LET ME... know you azizam

He is the man I had always wanted and he knows it
Daniela Prado

Conquering Kamran was my all consuming desire. He asked whether I had a YAHOO id and soon we were sending IMs for eight hours or more at a time. We discussed life and the difficulties we had been through in life in general but also in our love lives. He also spoke about his upcoming book and how I would love the stories. It felt wonderful for a man to understand what I was talking about and it was easy to connect with him because we had both felt intense thoughts and emotions throughout our lives. This went on for so many hours and soon afterward he called me simply to hear my voice. He said, “I need to hear that sexy voice.” I responded, “How could you possibly know my voice was sexy.” He said, “Because I get so excited every time you IM me.” I was shocked and turned on >>>

Yek rakhte zanaaneh

Baar e avval dar Orumiyeh bood
Majid Naficy

Ode to mid-summer

The mind in a haze refuses to think: goes on strike
Setareh Sabety

The flux

I had it
Sasan Seifikar


Wasn't it just natural that we come and go?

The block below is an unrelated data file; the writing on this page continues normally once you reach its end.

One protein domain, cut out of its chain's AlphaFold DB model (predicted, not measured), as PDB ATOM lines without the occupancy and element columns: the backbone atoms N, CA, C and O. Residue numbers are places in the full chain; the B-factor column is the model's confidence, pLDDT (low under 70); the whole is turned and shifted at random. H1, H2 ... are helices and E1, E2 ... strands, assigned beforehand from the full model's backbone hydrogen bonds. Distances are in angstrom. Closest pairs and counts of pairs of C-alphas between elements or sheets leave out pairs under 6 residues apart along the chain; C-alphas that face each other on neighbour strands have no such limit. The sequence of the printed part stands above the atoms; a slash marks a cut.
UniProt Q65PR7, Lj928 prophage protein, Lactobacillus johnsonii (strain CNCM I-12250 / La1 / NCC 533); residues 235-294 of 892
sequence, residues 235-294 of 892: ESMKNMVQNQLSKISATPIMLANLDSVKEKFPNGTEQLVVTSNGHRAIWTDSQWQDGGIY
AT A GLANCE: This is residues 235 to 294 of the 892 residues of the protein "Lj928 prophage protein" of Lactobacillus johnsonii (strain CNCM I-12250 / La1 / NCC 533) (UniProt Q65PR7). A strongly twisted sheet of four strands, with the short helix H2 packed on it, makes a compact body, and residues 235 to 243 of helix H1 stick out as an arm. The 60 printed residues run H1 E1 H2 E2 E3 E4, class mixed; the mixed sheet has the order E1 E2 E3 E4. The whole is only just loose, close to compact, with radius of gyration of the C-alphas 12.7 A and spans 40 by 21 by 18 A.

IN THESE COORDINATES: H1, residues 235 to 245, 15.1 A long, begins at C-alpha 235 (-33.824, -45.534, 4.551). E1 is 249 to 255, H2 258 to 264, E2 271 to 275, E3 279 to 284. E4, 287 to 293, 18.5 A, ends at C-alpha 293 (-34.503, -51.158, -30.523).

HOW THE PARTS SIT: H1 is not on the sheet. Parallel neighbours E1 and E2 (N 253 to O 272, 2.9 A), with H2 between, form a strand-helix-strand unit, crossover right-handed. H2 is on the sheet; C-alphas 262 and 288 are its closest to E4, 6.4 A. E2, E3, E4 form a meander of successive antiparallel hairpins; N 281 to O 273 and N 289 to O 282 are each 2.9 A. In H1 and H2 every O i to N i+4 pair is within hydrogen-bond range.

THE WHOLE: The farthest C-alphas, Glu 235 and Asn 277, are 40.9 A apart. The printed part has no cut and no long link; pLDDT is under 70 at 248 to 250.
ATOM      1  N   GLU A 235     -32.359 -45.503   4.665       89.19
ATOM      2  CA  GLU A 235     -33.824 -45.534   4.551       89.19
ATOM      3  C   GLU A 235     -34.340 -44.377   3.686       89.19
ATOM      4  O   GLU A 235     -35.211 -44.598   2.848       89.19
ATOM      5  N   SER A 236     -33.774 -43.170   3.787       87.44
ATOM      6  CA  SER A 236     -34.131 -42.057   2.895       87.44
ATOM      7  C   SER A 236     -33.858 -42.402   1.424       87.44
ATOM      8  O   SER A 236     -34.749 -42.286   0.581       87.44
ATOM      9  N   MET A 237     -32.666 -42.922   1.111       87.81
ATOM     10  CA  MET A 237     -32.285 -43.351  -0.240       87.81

Jam Hamidi

Man Irooniam

Masih Zad turns Iranian words into art you can wear
Jahanshah Javid

Backwards will always be backwards

How do you live with YOUR self?
Kaveh Nouraee

Recently questioned whether the recent stoning of one person is backwards, when compared with the apparent progress made by the IRI since 1979. Yes, Dariush. It is by definition, backward. This is 2007 A.D., not 2007, B.C. Anyone who thinks this is acceptable in any society must be stoned (as in high) themselves. But let's not stop there. Let's address the rest, shall we? The very fact that the U.S. has not attacked Iran has nothing to do with Iran playing her hand well. In fact, if this were the World Series Of Poker, Iran wouldn't have made it past the 1st round. The IRI has become as predictable as a sunrise at dawn >>>

Caught up in the mortgage mess

Are any of us close to losing our homes?
Kaveh Nouraee

Lately, one cannot log on to the internet, turn on the television or open up the newspaper (people still read newspapers, don't they?) without being inundated with some kind of news, invariably bad, concerning the housing market, mortgage defaults and so on. It also seems that while the news entities focus on all of the losses, cable TV channels like TLC and Bravo are showing investors and speculators making healthy profits in less time than it takes to solve the latest crime on the newest CBS spinoff, CSI: Rasht >>>

Interfering with play

I'll give Jafar Panahi's "Offside" a tepid "Ehhh?"
Bruce Bahmani